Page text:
Dr. James Yamazaki
Dr. James Yamazaki will receive PSR-LA’s 2008 Socially Responsible Medicine Award for his lifelong work on the effects of radiation on public health.
While his parents were interned in an American concentration camp, Dr. Yamazaki served as a World War II combat surgeon in the Battle of the Bulge, where he was captured by the Germans and held as a prisoner of war. After the war, at the age of 33, the US government asked Dr. Yamazaki to head the Nagasaki Atomic Bomb Casualty Commission. From 1949 to 1951, he worked with children in Hiroshima, Nagasaki, and with Marshall Islanders who suffered from American postwar nuclear testing. His research focused on the effects of radiation on fetuses, and as his team had predicted, devastating abnormalities were seen in babies who were yet unborn when the bombs hit, and numerous mothers experienced still-births or miscarriages.
Upon his return to the US, Dr. Yamazaki continued his dedicated research on the effects of radiation on children, became a clinical professor of pediatrics at UCLA, and maintained a pediatric practice. With his unwavering commitment towards creating a more peaceful world, he has continued to testify to government commissions to promote nuclear disarmament, and has also continued to follow the effects of nuclear radiation on generations of families in Japan throughout his career.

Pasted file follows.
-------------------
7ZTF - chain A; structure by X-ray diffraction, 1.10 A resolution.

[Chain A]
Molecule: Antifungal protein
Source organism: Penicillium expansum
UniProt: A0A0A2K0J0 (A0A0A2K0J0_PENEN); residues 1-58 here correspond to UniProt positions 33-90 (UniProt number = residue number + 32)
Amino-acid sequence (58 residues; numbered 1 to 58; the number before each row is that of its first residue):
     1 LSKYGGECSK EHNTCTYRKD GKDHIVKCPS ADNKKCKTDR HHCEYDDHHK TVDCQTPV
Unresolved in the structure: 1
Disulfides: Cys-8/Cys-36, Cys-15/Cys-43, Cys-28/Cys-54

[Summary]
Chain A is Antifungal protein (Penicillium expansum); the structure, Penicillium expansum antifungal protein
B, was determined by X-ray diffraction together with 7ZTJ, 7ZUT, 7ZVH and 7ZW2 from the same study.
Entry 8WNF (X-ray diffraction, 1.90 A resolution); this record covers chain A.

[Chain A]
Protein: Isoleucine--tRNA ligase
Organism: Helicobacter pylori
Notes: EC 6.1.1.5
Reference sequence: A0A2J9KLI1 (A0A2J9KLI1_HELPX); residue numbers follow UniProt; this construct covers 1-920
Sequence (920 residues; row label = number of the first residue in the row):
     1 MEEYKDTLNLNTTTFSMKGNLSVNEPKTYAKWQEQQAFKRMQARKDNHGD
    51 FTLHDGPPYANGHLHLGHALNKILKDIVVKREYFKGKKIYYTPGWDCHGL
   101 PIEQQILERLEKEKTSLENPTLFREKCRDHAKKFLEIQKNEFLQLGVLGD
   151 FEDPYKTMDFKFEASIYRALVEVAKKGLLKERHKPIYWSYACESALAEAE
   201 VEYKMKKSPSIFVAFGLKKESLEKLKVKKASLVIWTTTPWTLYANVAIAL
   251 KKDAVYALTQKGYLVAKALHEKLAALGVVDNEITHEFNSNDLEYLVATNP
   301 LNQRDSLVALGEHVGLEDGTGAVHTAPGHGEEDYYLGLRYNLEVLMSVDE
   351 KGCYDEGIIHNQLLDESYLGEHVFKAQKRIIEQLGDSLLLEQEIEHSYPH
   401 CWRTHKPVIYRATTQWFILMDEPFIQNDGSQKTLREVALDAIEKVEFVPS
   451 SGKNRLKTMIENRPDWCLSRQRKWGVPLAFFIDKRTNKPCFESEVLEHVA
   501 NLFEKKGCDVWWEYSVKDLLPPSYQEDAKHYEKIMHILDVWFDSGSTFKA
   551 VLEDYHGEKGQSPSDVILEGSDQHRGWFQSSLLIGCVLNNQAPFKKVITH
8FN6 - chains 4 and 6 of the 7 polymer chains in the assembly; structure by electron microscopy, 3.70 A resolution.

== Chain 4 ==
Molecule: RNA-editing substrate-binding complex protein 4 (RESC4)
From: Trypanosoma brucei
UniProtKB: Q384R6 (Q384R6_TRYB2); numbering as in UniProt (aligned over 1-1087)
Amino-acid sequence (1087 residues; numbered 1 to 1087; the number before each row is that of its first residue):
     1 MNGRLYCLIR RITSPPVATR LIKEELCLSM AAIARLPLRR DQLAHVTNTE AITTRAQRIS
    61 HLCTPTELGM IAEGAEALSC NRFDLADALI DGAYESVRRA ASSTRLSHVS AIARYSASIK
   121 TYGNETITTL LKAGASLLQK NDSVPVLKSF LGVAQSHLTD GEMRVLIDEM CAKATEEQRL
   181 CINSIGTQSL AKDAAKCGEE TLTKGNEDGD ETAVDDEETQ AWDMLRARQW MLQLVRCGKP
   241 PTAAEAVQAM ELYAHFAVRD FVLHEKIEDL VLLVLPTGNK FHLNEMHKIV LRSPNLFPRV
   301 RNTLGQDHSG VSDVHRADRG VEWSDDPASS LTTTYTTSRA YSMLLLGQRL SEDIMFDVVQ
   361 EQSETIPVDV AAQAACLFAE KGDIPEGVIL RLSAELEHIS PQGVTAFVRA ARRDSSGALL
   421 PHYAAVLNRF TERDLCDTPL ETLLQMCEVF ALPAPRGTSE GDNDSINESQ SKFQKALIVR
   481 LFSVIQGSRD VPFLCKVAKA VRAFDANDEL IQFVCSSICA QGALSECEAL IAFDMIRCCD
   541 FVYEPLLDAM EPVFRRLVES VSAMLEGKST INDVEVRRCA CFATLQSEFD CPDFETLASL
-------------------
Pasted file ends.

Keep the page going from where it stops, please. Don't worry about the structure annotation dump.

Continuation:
Dr. Yamazaki is the author of Children of the Atomic Bomb: An American Physician’s Memoir of Nagasaki, Hiroshima, and the Marshall Islands. In this book, he recounts in personal terms the specific vulnerability of children to the effects of nuclear warfare, and makes his impassioned plea for peace.
In partnership with the UCLA Asian American Studies Center, Dr. Yamazaki has established a website that provides an eyewitness report about his experiences in Japan and the US from his perspective as the lead physician of the US Atomic Bomb Casualty Commission in post-war Nagasaki. Visit this innovative websiteChildrenoftheAtomicBomb.com to view exclusive video interviews of Dr. Yamazaki, rare family archival images, and drawings and paintings by atomic bomb survivors.
For additional information about the project and ways to be involved in the call to save the world’s children, please contact Don Nakanishi, Director and Professor of the UCLA Asian American Studies Center at firstname.lastname@example.org or 310.825.2974.